:yourock:
     
  18. scope422

    scope422

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    By the way, I did look at the reflex sights but I liked the Carter mount because I can change the optics easily. Heck, I can even put a regular rifle scope on it if I didn't mind losing my front teeth when the slide comes back, LOL!
     
  19. RMM

    RMM

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    Thank you so much for your very detailed thoughts! It is always good to get opinions from someone who has actually USED the equipment (in this day and age of internet commandos).

    For me, hunting with the 10mm is exciting exactly because it is something new and more challenging. Muzzleloader hunting with open sights was very much this way for me, hunting with a Glock is an even bigger step up in difficulty level. I have never hunted from a blind or tree stand. I've never shot a deer closer than 75 yards. Many of them were 100+, the majority were 300+.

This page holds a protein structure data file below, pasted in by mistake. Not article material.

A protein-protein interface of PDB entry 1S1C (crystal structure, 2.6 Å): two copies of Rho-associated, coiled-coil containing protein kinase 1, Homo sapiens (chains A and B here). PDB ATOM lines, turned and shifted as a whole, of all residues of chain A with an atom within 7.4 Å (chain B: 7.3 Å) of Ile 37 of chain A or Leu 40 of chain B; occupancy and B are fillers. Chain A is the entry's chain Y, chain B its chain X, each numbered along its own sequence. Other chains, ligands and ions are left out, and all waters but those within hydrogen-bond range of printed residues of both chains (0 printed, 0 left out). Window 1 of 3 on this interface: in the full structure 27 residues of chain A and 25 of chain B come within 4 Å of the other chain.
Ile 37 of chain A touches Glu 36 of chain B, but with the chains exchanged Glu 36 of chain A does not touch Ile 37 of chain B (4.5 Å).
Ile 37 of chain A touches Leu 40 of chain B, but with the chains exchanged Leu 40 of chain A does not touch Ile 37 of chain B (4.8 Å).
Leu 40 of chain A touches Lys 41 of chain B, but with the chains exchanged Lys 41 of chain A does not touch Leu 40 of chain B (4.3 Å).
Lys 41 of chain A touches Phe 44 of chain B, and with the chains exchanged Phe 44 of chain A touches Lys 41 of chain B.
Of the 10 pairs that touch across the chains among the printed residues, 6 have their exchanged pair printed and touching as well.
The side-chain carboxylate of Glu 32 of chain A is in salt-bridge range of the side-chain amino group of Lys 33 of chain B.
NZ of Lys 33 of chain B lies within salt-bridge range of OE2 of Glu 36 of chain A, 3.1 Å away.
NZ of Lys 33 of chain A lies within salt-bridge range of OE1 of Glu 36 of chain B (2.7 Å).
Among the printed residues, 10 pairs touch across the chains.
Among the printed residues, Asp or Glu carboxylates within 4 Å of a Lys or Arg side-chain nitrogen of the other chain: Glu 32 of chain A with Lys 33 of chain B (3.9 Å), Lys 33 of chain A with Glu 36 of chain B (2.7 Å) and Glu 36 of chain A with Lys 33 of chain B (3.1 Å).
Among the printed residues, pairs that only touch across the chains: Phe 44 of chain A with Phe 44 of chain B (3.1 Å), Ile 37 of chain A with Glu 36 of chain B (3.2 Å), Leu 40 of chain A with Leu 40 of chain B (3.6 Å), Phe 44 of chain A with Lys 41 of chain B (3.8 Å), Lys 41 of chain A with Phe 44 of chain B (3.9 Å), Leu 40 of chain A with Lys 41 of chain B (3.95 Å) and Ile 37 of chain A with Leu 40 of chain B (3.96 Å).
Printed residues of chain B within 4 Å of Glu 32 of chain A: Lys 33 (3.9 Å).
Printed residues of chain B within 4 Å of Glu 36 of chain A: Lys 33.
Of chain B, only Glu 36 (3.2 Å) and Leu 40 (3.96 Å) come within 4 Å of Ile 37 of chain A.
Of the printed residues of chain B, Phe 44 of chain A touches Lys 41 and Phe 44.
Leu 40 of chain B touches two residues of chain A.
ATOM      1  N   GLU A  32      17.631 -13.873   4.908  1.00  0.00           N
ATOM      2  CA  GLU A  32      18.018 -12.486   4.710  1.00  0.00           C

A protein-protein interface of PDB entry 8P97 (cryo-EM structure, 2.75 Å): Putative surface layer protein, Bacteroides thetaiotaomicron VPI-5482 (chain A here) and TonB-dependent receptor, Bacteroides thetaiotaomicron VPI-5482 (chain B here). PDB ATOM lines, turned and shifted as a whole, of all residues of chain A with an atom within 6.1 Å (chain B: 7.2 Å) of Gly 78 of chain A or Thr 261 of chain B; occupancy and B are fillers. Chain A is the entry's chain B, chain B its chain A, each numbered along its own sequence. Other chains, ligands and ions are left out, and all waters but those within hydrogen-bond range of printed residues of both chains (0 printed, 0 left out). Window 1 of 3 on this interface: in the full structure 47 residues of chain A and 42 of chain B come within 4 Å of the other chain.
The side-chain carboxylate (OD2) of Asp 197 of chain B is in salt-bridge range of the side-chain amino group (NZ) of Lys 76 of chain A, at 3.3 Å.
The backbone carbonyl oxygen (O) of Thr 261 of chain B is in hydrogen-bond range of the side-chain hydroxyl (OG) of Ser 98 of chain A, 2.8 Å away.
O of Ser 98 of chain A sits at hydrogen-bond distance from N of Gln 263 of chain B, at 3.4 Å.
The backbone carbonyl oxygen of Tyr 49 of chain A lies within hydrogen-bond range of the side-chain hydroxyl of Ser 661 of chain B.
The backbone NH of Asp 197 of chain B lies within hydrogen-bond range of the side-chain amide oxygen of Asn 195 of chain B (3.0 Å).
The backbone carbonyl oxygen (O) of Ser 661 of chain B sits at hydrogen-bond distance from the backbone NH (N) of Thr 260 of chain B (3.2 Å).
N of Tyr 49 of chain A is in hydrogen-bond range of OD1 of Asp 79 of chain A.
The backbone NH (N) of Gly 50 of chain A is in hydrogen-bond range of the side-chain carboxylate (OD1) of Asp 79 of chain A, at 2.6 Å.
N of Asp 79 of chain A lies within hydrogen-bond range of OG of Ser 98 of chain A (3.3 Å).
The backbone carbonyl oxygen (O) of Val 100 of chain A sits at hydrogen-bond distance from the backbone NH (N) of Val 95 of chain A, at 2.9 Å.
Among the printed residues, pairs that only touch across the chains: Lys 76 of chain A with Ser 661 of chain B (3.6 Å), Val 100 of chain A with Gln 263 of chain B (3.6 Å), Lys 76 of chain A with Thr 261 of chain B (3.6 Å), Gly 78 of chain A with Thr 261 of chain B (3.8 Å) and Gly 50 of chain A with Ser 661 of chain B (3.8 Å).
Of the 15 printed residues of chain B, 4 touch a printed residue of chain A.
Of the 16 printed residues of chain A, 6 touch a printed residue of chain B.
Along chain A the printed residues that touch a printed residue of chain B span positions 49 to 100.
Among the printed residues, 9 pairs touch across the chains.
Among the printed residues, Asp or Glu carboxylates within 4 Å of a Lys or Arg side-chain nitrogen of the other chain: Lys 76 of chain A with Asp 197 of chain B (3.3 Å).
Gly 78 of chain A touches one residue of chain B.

I've got a lot to think about now! Thanks again.
     
  20. ModGlock17

    ModGlock17

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    I'd get one of these:

    [ame="http://www.youtube.com/watch?v=edjW6MLab5M"]MECH TECH 10MM carbine with Glock 20 scoped and red dotted - YouTube[/ame]

    Turn your 10mm pistol into a carbine in less than 30 sec, then switch back to a pistol whenever you see fit. This should cover the distance of a pistol to near the distance of a rifle.